Cozumel is one of the top destinations for diving in the world. This area houses the largest barrier reef system in the Western
Hemisphere and is part of the second largest barrier reef system in the world, the Meso-American reef system, which spans almost 175 miles (280 km) of ocean between the Gulf of Mexico and Honduras. Its clear water (visibility over 100 ft), warm temperatures of 78F to 84F and its amazing marine life makes diving here a true heaven on earth experience. On a typical dive trip you will most likely see turtles, groupers, green moray eels, nurse sharks, and lots of colorful tropical fish. Not to mention the awesome coral formations and colorful sponges. If you are lucky, you could see eagle rays, seahorses or black-tip reef sharks.
Here are some of our favorite spots:
Palancar: One of Cozumel’s most memorable reefs
What to expect: Large caverns and underwater highways. Common spot for sighting turtles, snappers, angelfish, bermuda
chub, rays, jacks and triggerfish.
Colombia Wall: Impressive drop-off with huge coral pinnacles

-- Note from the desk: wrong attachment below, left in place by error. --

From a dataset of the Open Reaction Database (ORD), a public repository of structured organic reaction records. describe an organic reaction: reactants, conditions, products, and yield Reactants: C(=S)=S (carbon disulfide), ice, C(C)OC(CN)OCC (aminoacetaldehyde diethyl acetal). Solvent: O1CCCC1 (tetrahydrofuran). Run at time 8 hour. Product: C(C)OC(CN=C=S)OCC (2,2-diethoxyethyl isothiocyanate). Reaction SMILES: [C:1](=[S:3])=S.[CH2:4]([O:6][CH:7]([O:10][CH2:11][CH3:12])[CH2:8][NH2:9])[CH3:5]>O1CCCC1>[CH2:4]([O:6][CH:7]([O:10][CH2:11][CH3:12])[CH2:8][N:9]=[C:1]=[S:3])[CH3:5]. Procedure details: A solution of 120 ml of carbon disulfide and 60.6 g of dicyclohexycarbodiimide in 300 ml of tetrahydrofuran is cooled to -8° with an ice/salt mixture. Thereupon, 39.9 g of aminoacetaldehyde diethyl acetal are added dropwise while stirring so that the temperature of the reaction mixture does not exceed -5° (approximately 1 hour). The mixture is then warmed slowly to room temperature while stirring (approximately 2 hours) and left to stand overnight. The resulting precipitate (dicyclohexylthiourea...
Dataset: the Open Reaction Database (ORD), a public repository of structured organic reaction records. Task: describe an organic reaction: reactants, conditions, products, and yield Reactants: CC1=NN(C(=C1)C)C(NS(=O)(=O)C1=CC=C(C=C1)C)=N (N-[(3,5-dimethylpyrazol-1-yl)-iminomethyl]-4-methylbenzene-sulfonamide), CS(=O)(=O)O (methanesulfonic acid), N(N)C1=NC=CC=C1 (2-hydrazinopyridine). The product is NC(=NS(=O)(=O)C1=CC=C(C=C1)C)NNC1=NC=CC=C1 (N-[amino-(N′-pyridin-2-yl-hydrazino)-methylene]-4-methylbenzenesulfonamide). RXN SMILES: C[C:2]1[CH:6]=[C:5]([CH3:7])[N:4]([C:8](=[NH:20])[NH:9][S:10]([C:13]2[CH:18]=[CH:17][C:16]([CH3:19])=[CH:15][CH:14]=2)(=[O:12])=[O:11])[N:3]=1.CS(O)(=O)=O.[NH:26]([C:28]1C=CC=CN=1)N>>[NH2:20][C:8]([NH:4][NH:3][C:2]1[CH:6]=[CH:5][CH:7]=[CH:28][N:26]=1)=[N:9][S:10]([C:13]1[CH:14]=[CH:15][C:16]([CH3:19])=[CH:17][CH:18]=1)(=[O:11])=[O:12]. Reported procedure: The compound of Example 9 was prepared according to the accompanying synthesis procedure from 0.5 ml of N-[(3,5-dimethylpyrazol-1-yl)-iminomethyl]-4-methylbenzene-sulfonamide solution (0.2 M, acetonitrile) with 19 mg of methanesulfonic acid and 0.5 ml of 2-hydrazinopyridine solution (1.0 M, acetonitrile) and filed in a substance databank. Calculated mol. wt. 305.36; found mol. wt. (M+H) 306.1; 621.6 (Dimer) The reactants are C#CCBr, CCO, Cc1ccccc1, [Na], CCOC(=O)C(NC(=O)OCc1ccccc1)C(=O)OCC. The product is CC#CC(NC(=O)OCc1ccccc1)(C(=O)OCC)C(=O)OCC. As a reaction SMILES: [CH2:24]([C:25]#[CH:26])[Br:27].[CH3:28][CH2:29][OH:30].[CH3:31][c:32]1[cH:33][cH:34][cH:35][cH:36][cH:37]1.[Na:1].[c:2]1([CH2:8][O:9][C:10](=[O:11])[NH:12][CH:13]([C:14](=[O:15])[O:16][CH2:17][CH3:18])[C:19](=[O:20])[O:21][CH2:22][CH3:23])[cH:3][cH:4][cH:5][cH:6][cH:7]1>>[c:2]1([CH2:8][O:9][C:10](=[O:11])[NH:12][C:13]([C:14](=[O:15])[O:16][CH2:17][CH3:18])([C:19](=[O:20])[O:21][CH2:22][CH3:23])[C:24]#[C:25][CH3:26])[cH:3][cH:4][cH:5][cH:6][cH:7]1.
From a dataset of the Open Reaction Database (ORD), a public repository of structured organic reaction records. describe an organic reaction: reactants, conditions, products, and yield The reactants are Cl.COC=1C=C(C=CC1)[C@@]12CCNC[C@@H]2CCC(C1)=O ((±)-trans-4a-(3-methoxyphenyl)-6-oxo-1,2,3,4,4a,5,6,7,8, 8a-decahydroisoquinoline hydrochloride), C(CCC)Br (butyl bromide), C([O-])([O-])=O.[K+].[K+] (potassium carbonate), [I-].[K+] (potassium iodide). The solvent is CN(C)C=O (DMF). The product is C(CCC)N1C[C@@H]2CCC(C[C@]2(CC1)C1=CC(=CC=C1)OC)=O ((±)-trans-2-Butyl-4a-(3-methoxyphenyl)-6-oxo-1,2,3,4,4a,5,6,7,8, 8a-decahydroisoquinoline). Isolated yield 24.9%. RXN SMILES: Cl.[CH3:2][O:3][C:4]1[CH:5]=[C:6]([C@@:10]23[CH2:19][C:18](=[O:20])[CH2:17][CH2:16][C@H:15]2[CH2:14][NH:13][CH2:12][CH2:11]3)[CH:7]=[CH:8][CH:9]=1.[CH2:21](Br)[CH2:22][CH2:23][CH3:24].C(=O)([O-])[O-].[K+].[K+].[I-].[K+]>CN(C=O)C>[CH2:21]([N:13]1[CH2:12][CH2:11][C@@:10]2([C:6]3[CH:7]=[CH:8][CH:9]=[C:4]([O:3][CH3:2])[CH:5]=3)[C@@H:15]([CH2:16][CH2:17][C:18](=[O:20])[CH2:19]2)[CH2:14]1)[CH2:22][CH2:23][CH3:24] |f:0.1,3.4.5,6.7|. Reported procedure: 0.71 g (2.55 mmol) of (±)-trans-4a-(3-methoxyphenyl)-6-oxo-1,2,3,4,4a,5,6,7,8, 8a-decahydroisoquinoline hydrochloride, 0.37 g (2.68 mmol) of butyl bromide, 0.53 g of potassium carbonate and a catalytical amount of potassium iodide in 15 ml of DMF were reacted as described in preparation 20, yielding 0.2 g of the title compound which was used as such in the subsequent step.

What to expect: massive coral pillars, caves and tunnels, home to colorful fish, sponges, blue tang, eagle rays, turtles and large
Tunich Wall: vibrant and colorful reef
What to expect: Friendly groupers and turtles
Paseo del Cedral: spectacular caverns and tunnels, great for photographers.
What to expect: grunts, snappers, porkfish and probably lobster, scorpionfish, crabs, and green moray eels.
Cordona: Excellent shallow reef area
What to expect: lots of juvenile fish and anemones
San Francisco: Excellent visibility, spectacular coral and brightly colored sponges, great for photographers
What to expect: popular for sighting of sharks.
Yucab: Rich variety of fish and more than a thousand coral formations
What to expect: Groupers, moray eels, barracudas, spotted filefish, coral pinnacles covered with sea fans, gorgonains and sea whips, coral & sponge snappers, grunts and margates
Chankanaab: Good location for night diving
What to expect: Large coral mounds, sponges, small black coral trees, gorgonians, sea fans, scorpionfish, feather duster worms and flamingo tounge.